Sprouted vegetable seeds used as food have been implicated as sources of outbreaks of Salmonella and Escherichia coli O157:H7 infections. We profiled the microbiological quality of sprouts and seeds sold at retail shops in Seoul, Korea. Ninety samples of radish sprouts
and mixed sprouts purchased at department stores, supermarkets, and traditional markets and 96 samples of radish, alfalfa, and turnip seeds purchased from online stores were analyzed to determine the number of total aerobic bacteria (TAB) and molds or yeasts (MY) and the incidence of Salmonella,
E. coli O157:H7, and Enterobacter sakazakii. Significantly higher numbers of TAB (7.52 log CFU/g) and MY (7.36 log CFU/g) were present on mixed sprouts than on radish sprouts (6.97 and 6.50 CFU/g, respectively). Populations of TAB and MY on the sprouts were not significantly affected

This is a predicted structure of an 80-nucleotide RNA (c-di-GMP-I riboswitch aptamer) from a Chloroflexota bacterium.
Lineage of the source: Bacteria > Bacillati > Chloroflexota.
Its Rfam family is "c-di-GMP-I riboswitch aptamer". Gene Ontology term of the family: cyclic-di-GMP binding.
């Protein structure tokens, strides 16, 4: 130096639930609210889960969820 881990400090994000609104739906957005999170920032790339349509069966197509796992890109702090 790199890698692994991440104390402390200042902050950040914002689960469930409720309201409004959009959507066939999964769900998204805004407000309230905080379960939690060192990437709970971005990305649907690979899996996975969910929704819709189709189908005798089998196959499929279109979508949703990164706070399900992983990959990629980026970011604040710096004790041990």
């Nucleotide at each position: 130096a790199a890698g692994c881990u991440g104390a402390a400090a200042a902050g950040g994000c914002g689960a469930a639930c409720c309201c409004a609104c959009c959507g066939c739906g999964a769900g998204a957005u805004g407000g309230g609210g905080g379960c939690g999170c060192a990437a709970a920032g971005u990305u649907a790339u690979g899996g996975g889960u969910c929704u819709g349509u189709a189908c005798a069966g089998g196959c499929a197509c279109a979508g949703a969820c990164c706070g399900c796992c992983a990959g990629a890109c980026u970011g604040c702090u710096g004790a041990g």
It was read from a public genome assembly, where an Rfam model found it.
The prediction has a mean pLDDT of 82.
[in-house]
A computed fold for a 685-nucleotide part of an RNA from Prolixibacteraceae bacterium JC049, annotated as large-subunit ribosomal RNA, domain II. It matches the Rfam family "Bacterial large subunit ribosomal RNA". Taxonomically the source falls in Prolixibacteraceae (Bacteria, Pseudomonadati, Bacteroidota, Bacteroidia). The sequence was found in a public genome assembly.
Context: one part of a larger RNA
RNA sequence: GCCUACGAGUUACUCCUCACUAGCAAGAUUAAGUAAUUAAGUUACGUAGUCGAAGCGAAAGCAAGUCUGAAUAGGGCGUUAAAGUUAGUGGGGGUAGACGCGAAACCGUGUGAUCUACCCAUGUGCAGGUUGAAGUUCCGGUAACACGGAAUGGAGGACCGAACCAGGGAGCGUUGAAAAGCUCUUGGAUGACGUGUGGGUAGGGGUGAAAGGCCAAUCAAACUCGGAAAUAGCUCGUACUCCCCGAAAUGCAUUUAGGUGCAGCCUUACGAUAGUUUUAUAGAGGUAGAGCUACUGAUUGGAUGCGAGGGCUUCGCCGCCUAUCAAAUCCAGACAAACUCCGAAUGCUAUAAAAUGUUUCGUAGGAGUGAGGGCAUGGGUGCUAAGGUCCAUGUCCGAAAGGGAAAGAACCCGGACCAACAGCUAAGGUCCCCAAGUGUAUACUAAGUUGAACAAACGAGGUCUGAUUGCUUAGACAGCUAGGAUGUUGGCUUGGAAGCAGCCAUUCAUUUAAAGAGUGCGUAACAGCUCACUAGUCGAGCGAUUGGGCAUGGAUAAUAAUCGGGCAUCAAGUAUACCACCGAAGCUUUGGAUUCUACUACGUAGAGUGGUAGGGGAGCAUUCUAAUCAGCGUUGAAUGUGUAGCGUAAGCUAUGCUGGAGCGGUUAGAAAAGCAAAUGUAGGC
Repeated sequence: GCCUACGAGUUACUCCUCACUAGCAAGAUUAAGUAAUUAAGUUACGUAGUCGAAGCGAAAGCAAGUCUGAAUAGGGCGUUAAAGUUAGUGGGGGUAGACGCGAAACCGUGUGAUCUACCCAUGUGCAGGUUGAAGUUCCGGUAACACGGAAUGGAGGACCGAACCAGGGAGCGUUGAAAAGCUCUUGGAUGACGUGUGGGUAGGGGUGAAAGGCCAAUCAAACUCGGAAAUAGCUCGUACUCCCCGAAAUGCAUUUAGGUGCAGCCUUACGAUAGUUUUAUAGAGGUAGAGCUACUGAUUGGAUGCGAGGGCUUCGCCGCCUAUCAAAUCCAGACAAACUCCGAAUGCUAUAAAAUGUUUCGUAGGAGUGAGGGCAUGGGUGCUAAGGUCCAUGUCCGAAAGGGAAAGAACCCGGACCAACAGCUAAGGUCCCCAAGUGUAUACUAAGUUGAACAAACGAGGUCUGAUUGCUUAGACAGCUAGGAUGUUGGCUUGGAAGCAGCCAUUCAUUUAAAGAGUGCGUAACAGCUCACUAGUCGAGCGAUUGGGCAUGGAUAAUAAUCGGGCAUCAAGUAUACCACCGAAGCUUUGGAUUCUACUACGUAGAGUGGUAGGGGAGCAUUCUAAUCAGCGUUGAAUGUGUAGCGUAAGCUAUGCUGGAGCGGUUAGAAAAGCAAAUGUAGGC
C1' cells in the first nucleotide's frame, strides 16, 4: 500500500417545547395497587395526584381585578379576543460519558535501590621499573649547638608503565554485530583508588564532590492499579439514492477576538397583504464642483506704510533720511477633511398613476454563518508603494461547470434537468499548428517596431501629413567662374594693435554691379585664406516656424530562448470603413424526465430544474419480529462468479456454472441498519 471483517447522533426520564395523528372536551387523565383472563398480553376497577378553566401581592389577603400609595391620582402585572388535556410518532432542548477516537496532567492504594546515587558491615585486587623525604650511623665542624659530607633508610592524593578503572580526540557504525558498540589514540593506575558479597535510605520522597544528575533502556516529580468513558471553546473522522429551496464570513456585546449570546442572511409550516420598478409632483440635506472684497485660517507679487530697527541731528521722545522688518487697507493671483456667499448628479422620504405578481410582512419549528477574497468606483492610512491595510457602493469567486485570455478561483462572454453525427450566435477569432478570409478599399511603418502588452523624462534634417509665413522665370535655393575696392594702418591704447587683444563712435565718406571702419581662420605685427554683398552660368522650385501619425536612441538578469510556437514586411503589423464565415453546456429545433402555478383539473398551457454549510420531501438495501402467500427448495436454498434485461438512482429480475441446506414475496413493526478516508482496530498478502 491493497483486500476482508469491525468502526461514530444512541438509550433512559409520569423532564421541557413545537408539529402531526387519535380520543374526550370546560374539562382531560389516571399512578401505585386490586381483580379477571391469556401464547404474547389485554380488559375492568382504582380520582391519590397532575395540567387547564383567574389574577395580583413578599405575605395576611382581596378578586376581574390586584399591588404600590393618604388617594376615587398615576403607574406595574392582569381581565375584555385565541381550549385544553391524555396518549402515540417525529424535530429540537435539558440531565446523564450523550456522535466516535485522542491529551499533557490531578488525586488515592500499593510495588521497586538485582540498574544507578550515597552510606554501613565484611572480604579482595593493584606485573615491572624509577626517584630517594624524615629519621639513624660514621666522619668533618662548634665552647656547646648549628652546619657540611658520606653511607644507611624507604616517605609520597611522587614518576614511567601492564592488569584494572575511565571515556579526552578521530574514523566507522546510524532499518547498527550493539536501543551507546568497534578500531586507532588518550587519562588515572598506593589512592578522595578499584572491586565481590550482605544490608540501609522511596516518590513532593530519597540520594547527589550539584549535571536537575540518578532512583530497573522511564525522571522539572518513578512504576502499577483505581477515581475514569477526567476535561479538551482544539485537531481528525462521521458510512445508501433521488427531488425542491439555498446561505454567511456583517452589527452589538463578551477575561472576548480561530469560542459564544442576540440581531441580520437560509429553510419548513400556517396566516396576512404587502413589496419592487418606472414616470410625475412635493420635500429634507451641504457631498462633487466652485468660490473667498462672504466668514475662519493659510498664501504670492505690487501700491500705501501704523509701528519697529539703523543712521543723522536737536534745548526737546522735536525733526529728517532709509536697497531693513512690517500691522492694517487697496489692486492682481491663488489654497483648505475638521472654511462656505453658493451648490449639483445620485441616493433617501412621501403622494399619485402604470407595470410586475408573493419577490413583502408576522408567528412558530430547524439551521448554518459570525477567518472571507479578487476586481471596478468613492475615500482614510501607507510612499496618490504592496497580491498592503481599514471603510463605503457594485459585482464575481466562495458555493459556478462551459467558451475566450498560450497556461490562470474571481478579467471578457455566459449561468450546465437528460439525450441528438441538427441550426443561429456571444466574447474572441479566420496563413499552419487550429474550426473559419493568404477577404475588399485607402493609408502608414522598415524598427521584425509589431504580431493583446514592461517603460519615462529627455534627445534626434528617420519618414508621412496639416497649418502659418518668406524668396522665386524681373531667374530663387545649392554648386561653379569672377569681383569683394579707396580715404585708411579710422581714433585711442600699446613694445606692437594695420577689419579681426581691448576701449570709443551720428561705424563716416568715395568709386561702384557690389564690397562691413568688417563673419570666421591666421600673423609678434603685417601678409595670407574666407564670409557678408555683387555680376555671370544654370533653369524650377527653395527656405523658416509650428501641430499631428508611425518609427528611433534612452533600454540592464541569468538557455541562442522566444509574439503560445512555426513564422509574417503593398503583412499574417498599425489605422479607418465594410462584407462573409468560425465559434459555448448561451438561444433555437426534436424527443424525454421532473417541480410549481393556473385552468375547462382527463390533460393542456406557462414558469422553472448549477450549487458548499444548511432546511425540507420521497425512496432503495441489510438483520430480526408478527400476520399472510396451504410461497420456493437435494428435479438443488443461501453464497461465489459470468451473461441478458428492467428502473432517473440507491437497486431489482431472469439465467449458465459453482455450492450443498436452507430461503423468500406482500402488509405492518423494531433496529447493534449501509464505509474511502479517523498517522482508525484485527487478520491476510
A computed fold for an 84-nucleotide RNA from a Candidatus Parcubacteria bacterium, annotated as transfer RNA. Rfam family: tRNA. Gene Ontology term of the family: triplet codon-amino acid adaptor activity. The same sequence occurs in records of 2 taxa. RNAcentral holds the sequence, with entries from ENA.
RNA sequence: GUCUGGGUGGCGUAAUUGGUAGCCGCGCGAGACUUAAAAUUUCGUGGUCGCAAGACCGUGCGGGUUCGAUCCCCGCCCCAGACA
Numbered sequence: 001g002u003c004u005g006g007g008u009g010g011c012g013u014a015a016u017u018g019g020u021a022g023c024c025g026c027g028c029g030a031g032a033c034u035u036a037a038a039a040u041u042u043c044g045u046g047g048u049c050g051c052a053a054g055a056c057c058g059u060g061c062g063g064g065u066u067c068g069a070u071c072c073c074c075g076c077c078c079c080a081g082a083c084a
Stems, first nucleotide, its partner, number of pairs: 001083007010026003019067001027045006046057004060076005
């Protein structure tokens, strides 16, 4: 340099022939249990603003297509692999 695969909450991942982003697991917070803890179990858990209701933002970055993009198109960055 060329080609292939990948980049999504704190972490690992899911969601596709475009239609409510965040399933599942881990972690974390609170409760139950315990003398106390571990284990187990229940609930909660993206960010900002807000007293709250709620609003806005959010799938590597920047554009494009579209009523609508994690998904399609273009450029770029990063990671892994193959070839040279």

by location of purchase. Radish seeds contained TAB and MY populations of 4.08 and 2.42 log CFU/g, respectively, whereas populations of TAB were only 2.54 to 2.84 log CFU/g and populations of MY were 0.82 to 1.69 log CFU/g on alfalfa and turnip seeds, respectively. Salmonella and E.
coli O157:H7 were not detected on any of the sprout and seed samples tested. E. sakazakii was not found on seeds, but 13.3% of the mixed sprout samples contained this potentially pathogenic bacterium.
Document Type: Research Article
Division of Human Environmental Science and Institute of Biotechnology, Wonkwang University, 344-2 Shinyong-dong, Iksan, Jeonbuk 570-749, Republic of Korea 2:
Graduate School of Life Sciences and Biotechnology, Korea University, Anam-dong, Sungbuk-ku, Seoul 136-791, Republic of Korea 3:
Center for Food Safety and Department of Food Science and Technology, University of Georgia, 1109 Experiment Street, Griffin, Georgia 30223-2797, USA
Publication date: April 1, 2009
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